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I'll be the first to admit that I hated my job. It took many years for me to come to this realization since I kept accepting promotions in the hopes that the awful ache inside of my chest would go away. This ache was not a medical condition ? it was me longing to have a career where I could be happy.
10 Tips to Help You Ace the Interview and Get the Job
The interview is the "beauty contest" part of the job search process. Interviewers get to compare candidates by asking them similar questions and comparing the answers. Being just the right person for the job won't help you if you blow the interview.
Handing in Your Resignation and Serving Notice
Have you made the right choice? Before deciding to resign from your current position and move to a new employer, you should weigh up as objectively as possible all the relevant factors: remuneration, working environment, location, travel demands, training and development opportunities, promotional prospects, and your future bosses.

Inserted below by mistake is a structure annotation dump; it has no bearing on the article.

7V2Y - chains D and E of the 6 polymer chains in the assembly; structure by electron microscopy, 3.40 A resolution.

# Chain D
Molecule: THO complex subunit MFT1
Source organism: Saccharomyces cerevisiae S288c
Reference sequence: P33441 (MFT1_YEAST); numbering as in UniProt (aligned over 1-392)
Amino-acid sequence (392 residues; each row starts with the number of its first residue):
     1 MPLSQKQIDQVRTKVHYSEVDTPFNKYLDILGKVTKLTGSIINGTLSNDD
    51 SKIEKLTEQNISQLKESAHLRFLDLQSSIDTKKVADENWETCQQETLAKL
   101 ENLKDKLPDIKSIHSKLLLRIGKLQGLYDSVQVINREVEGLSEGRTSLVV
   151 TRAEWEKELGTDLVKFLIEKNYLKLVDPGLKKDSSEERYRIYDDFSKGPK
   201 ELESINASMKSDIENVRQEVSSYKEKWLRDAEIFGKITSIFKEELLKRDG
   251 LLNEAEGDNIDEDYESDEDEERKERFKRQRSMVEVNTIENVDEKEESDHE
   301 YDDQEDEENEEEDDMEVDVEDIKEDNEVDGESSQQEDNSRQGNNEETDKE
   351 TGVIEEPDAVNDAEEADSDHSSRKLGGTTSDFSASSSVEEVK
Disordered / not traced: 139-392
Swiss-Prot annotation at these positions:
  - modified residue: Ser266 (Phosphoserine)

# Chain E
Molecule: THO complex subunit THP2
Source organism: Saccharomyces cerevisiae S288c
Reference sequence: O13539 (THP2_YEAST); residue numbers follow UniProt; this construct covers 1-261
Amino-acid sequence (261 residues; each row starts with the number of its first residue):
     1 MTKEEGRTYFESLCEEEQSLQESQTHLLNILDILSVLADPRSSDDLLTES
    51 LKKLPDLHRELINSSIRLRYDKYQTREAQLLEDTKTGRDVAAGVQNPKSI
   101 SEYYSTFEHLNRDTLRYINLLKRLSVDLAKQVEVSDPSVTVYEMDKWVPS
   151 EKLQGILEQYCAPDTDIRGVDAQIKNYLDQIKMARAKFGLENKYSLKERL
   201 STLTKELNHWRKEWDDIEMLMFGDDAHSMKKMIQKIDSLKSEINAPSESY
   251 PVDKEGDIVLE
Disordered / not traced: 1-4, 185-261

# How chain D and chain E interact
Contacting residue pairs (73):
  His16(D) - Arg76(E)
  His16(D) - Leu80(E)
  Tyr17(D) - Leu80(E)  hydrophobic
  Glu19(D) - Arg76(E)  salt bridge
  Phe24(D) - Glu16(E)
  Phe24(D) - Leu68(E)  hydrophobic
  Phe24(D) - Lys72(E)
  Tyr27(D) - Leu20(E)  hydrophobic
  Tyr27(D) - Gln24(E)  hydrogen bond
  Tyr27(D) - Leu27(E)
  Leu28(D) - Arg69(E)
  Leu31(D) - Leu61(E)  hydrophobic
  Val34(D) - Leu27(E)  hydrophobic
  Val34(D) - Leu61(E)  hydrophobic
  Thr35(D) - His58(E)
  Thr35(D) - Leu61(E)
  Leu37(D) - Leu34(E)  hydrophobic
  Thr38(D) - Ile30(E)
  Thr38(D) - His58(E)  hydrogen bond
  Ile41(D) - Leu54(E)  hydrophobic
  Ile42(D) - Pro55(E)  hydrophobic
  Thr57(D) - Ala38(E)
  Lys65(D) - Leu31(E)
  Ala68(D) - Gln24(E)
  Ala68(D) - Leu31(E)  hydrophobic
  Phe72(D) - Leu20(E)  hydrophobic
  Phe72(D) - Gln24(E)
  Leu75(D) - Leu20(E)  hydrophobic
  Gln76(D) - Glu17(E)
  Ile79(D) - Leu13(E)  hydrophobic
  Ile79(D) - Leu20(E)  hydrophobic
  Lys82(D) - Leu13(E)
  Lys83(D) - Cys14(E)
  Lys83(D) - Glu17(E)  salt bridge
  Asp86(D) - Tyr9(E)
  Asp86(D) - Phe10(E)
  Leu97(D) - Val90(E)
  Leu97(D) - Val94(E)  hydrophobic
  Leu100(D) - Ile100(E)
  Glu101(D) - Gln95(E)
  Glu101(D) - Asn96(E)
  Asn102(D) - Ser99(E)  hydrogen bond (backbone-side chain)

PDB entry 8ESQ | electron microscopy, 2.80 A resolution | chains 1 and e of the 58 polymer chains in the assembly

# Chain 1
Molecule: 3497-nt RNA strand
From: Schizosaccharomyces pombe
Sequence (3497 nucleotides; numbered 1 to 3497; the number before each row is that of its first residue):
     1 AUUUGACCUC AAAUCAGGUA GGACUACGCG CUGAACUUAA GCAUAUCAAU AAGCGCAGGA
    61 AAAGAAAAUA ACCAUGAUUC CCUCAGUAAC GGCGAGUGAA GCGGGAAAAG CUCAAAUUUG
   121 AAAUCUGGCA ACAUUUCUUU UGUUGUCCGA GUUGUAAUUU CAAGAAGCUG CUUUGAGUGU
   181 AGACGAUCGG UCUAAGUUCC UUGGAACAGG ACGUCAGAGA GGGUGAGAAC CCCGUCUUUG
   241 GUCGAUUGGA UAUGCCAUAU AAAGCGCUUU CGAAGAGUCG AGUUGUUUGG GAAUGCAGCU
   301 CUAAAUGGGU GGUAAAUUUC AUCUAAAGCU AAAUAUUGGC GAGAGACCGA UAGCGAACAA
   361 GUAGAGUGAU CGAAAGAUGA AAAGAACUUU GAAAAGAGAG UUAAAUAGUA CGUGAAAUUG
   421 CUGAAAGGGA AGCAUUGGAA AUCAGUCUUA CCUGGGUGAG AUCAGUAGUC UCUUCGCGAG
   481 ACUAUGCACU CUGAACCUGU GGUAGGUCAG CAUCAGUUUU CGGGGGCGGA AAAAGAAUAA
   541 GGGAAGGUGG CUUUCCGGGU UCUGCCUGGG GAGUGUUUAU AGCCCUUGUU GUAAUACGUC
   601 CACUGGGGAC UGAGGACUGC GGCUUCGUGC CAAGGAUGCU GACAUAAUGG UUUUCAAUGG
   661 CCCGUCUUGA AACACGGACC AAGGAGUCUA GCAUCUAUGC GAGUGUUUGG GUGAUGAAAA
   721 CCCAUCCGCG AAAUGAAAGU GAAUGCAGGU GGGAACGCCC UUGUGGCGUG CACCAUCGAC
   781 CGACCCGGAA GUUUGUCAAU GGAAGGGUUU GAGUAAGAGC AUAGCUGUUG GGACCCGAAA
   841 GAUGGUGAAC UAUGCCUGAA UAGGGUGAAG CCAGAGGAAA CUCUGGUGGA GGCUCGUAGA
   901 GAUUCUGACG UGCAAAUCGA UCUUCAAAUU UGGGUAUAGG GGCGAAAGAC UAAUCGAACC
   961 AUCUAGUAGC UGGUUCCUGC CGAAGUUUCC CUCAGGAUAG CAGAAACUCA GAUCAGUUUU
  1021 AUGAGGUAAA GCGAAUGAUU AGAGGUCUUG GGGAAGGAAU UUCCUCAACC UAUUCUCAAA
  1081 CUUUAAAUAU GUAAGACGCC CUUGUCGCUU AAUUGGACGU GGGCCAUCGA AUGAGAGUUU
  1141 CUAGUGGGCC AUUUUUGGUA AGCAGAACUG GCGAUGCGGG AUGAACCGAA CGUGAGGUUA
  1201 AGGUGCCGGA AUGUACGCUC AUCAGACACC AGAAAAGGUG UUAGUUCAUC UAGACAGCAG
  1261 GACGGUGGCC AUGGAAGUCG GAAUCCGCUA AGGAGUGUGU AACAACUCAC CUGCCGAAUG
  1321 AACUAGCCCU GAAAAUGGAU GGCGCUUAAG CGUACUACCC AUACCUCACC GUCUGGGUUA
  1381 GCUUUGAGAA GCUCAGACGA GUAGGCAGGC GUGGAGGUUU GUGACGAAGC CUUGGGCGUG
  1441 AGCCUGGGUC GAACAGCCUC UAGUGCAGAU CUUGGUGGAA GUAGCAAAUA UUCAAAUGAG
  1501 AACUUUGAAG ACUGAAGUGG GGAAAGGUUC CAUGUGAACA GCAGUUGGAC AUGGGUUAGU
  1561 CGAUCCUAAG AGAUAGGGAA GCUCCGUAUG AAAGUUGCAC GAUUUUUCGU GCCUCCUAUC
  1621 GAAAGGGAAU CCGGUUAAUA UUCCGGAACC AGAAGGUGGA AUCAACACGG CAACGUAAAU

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How To Resign Gracefully
Once a new job has been accepted, you need to consider the timing of your resignation. Since two weeks' notice is considered the norm, make sure your resignation properly coincides with your start date at the new company.
Retirement: Is It A Career Change Option?
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Skills Make Labor More Valuable
As you know by now, if you have been a long time subscriber to our weekly E-zine, I'm a very big proponent of activity, labor and discipline. In fact I devoted one of the five major pieces to the life puzzle (in my book under the same name) to the subject of activity and labor. But now let me add another key word to the labor equation - skillful. Yes, skillful labor.
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Let's be realistic here - hands up all of you who bounce out of bed every single morning, raring to get to work and enjoying yourself every minute of the day?
Build Your Career Decision By Decision
Do you dislike making decisions and avoid the challenge whenever you can?
Work Is A Four-Letter Word